This week we honor two Tempe women who both made history as elected and appointed officials and continue to advance their causes through providing access to and equity in public education.
Arlene Chin was born in San Francisco to the parents of Chinese immigrants and moved to south Tempe when she was nine. At 16, she joined the Mayor’s Youth Advisory Committee, beginning her lifelong commitment to public service.
Arlene credits her dedication to community to the lessons she learned from her parents. Her father joined the U. S. Army and fought in World War II as part of the China-Burma-India campaign. He was recently awarded a posthumous Congressional gold medal for his service. Allen and her mother Lillian operated small businesses – a grocery and, later, a restaurant – which served and fed their communities.
Arlene was appointed to the Tempe City Council from May 2019 to July 2020 when she became the first Asian American to hold the position in the city’s history. She was chosen from among 50 applicants for the council seat. She is now running to serve again on the Tempe City Council.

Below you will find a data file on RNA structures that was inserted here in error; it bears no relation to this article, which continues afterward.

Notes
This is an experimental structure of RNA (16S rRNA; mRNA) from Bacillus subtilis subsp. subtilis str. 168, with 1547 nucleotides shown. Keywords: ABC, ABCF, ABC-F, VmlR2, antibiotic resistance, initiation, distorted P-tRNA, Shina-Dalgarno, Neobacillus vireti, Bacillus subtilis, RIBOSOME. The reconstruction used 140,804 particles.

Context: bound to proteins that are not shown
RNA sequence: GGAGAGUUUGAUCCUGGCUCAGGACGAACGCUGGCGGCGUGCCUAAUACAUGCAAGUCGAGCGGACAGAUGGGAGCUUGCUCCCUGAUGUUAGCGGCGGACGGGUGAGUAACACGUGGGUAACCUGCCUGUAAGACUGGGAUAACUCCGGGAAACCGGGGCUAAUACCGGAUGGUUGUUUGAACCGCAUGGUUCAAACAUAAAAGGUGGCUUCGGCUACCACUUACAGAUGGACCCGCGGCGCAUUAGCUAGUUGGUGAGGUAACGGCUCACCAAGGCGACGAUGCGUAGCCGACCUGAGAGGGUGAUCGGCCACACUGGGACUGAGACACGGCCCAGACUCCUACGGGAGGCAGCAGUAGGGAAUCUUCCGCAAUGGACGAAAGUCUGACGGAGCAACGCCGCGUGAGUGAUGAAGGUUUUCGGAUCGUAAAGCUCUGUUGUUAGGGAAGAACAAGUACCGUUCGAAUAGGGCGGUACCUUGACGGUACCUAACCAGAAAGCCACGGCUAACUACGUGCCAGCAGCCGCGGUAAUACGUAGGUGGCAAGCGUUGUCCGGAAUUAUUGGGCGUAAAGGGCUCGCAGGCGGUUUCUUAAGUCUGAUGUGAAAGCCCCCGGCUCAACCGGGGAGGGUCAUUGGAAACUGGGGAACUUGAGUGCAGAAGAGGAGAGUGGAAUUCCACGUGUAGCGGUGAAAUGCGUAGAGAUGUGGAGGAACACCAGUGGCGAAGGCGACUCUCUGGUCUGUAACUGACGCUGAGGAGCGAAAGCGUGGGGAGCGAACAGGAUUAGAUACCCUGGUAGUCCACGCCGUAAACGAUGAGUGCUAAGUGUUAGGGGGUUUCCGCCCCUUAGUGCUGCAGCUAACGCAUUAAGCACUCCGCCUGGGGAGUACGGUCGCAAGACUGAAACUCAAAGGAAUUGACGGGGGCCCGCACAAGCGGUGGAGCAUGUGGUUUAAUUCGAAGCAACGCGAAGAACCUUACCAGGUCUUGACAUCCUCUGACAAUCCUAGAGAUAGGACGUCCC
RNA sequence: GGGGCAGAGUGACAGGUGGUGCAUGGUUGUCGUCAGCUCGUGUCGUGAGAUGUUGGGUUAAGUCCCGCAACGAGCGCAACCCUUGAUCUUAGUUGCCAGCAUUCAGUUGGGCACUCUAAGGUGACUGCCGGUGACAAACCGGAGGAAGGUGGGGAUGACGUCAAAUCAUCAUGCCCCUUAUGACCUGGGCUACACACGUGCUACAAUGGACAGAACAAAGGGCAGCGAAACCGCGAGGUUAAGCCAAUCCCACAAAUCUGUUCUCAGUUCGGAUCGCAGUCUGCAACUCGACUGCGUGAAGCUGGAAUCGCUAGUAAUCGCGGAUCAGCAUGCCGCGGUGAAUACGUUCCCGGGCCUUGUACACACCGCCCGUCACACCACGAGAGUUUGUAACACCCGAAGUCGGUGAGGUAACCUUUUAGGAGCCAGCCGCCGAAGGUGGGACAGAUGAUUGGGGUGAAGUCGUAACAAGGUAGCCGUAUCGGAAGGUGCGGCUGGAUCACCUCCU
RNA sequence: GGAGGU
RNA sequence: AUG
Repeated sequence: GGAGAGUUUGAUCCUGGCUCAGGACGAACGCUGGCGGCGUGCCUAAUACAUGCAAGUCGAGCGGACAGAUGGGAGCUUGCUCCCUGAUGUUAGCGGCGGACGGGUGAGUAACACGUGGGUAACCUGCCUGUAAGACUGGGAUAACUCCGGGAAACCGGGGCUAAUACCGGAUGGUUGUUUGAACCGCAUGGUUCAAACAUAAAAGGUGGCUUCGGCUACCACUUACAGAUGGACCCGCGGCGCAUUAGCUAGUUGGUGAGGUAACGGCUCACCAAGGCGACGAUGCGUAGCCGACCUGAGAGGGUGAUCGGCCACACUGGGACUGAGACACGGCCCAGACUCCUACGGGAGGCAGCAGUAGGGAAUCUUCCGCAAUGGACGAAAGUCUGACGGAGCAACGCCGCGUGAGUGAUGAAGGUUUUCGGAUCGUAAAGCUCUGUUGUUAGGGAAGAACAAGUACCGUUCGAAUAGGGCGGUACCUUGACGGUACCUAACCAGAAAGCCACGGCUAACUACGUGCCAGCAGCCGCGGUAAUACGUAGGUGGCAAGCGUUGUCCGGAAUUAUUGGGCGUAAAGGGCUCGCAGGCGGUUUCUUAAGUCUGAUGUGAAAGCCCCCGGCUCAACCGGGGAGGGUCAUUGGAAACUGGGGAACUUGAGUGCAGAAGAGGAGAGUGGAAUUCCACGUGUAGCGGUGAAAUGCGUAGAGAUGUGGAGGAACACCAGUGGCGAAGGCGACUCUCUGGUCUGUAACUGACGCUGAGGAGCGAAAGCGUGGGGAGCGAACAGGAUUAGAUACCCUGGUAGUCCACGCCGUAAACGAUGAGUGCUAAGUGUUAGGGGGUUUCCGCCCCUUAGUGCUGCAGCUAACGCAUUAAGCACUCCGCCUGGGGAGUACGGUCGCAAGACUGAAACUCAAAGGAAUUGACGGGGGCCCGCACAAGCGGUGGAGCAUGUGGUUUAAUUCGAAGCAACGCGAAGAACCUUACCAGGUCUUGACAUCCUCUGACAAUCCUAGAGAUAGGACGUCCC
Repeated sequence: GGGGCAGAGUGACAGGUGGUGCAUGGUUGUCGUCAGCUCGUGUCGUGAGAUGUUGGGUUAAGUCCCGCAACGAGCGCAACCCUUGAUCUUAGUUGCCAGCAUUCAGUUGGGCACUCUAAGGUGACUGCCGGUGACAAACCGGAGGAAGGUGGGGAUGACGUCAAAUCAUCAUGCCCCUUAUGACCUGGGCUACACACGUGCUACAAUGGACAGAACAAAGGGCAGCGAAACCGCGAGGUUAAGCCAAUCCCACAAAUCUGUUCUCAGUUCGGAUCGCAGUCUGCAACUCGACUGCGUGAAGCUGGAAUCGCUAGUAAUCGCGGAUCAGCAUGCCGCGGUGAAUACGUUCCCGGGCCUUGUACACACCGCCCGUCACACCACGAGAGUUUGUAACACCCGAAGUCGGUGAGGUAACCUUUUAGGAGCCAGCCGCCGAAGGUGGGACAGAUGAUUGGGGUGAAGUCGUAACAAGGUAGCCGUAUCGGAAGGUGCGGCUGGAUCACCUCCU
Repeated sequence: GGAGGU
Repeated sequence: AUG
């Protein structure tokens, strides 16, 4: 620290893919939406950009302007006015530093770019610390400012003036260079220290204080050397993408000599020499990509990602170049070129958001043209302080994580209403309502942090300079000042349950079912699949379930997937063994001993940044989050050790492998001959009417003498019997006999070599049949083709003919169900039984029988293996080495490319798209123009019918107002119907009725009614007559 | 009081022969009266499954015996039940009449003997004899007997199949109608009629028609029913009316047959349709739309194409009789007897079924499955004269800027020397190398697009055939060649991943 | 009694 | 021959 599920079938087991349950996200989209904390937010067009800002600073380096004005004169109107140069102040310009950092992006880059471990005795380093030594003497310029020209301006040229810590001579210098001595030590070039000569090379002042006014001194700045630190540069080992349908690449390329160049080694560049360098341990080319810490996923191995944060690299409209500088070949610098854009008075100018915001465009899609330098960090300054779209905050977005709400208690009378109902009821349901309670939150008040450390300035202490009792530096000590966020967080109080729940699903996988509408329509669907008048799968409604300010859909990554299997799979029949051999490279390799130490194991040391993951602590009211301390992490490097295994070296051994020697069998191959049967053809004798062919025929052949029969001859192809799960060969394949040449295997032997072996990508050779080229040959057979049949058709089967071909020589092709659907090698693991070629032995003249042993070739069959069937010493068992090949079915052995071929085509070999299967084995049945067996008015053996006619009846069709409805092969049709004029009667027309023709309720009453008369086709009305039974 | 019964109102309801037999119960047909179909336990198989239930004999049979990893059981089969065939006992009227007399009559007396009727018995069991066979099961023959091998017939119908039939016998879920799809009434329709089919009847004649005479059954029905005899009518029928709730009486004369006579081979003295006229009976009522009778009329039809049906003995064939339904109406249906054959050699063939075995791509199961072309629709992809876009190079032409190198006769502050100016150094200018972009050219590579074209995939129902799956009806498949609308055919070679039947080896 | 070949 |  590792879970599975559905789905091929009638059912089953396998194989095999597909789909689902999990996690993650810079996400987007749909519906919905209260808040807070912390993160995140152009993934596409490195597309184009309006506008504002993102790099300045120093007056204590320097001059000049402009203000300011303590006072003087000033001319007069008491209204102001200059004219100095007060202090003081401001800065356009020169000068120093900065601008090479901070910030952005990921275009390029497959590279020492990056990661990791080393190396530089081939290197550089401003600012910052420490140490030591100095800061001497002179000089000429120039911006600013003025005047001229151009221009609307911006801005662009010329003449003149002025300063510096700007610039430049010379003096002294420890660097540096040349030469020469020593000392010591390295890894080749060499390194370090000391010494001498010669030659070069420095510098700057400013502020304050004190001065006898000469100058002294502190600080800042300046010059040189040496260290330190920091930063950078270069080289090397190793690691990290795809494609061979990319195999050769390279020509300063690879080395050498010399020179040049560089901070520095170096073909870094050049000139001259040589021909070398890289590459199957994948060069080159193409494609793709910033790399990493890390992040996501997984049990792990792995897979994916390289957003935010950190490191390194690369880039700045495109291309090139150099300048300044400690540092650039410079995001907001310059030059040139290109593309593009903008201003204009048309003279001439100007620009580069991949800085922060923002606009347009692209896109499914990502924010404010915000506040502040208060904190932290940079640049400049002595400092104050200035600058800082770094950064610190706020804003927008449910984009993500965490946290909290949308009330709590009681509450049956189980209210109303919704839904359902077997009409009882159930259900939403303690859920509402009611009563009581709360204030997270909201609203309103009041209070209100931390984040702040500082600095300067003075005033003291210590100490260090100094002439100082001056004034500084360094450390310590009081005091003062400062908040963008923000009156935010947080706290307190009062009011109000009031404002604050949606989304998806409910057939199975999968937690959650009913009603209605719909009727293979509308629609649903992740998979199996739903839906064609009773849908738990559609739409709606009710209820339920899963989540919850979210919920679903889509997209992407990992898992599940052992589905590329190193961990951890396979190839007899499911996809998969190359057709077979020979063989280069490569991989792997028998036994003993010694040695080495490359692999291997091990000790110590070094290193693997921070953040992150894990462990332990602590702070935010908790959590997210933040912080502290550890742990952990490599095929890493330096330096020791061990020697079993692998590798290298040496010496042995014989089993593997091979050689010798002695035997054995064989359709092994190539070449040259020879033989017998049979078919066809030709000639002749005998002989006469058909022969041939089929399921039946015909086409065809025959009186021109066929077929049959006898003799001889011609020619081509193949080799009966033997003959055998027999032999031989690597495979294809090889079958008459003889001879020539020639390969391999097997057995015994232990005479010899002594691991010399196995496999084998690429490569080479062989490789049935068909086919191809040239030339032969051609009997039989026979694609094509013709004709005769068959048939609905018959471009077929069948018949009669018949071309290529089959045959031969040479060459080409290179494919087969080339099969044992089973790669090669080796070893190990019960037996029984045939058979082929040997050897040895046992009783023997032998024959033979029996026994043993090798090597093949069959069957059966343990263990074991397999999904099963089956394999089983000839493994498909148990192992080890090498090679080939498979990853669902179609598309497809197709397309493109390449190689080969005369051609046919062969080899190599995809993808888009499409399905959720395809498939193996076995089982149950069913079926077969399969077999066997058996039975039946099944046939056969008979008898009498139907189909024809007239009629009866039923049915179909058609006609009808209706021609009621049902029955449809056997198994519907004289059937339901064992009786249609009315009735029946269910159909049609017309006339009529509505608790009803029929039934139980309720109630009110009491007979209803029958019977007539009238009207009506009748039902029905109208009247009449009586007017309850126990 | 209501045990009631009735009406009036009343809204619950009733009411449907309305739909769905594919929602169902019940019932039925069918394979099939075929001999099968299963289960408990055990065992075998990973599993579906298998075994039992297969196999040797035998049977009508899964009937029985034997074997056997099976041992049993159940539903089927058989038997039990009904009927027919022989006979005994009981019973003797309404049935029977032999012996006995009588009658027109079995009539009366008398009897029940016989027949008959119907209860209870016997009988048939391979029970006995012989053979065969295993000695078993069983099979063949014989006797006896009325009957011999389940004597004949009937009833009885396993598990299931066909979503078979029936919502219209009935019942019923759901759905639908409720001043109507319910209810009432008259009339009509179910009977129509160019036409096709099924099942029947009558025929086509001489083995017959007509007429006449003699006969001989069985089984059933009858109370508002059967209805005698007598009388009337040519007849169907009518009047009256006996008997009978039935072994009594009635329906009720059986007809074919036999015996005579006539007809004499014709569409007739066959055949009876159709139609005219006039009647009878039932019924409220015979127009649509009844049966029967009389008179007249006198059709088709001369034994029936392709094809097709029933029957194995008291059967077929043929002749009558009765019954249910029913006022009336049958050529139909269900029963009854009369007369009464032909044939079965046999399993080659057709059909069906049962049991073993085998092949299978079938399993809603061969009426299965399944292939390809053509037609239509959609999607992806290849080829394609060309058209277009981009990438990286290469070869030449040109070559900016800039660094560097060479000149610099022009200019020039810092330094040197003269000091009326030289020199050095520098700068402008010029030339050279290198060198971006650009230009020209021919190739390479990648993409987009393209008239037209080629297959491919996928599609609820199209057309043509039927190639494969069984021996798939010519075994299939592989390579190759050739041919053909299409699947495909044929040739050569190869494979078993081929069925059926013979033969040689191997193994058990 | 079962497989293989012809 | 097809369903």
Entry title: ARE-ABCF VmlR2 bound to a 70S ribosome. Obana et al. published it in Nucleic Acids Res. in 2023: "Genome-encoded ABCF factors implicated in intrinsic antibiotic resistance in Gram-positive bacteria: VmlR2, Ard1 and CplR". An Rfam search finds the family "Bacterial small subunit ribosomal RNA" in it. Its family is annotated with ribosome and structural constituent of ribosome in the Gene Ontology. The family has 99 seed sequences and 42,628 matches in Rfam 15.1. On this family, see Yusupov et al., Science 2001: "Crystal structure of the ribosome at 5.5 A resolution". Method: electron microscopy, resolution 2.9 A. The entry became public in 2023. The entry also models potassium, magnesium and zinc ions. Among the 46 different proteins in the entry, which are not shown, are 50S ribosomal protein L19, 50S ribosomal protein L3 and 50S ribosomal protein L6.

For the 47 years Arlene has lived in Tempe, she has contributed to and held numerous community leadership roles and works as the Director of Scholarship Advancement for the ASU Foundation, where she identifies scholarship opportunities which advance students’ educational goals.
- Arlene Chin
Berdetta Hodge is known countywide for her commitment to public education and for becoming the first African American woman elected to public office in Tempe, but she counts raising her two sons as her proudest accomplishment.
She served two years as the President of the Tempe Union High School District Governing Board and was re-elected in 2020 to serve on the Board.
Berdetta serves as Vice President of the Booker T. Washington Child Development Center, a Head Start school serving low-income and minority children and families in Phoenix. She is a board member of Save Our Schools Arizona, vice president of the Arizona Schools Board Association (ASBA) Black Alliance, and volunteers with Black Students Union groups in Tempe, where she serves as a mentor and assists with their community engagement efforts.
When education funding is up for discussion at the legislature, as it often is, Berdetta can be relied on as a voice for Black families and students, advocating for more funding for public education.
- Berdetta Hodge